Honey Hollow Watershed – Articles and Pictures

Bucks County Herald

Putting Nature into a Computer – How an online tool is helping track an inventory of wild things

The Natural Resource Inventory of the Honey Hollow Watershed – a project that celebrates and revisits the 50 year-old 1972 census – is well underway on the property of the Bucks County Audubon Nature Center at 2877 Creamery Road in Solebury Township. Eighteen “observers” have already submitted almost 2,500 observations of 924 species of plants and animals found on Bucks Audubon’s property within the watershed. These observation have ranged from the common and expected like Blue Jays, White-footed Mice and Red Maples to the little known or unexpected like the Bold Jumping Spider, the Splitgill Mushroom and the Wavy-lined Emerald Moth. We’re also being amazed by the sheer number and variety of certain groups – moths and butterflies, for example. Participants have already identified 111 species!

How do we record and track these sightings and manage the data that are being collected? We use iNaturalist a free, online tool available at https://www.inaturalist.org/ iNaturalist describes itself as “an online social network of people sharing biodiversity information to help each other learn about nature,” with its primary goal being to connect people to nature. Used by research biologists, citizen scientists, curious backyard observers and everyone in between, the database and social network allows anyone to teach and learn about biodiversity anywhere on Earth. Set up an account, take and submit a picture with your smartphone and start learning and exploring. Remember, you don’t need to know the identity of the animal or plant you’ve photographed. Submit the picture and iNaturalist will help you find out what it is. Its ease of use makes it the ideal tool for Honey Hollow Watershed – Revisited as we work to find out exactly what plants and animals exist within the watershed.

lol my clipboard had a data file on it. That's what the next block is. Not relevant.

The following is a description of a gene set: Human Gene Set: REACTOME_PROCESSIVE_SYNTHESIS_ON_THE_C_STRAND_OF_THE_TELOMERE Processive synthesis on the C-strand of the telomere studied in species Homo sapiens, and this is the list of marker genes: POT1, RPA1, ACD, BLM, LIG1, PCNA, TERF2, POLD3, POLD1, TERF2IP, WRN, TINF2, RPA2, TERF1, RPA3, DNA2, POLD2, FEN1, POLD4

To explore the project and sign up for iNaturalist, take the following steps: Go to the website above and click on “Community” and then “Projects” on the dropdown menu. In the Search box type “Honey Hollow Watershed Natural Resource Inventory.” Click on the link and start exploring. Keep up with the growing inventory of plants and animals reported to be living in the watershed and sharing this region with all of us.

While the project will engage the expertise of professional biologists, much of the data has and will continue to come from interested, community members like you. We encourage everyone to create a free iNaturalist account and submit what he or she sees on the property. Most observations will need to be confirmed but that simply entails the verification of your identification of a species by another observer in person or of your photograph on the website. In the case of birds – not always easily photographed – eBird users can submit their observations to the Cornell Lab or Ornithology website https://ebird.org/home.

My mother loved every moment and detail of preparing for my sister’s wedding in 1972. It was outdoors in the garden and, just as planned, had the peak of lilac bloom as a backdrop – May 16th. This year, 50 years later, the scent and sight of lilacs on May 16th were a memory because their bloom peaked between April 26 and 30th depending where you live in and around Bucks County. The signs of climate change are often subtle and easy to overlook without markers and record keeping. More and more, however, the impacts are being noticed and highlighted. Birds, bats and insects are migrating earlier in the spring and later in the fall. The birds are laying eggs earlier and insect hatches are happening earlier and, in some cases, more frequently. Gardening dates are shifting…… and the list continues.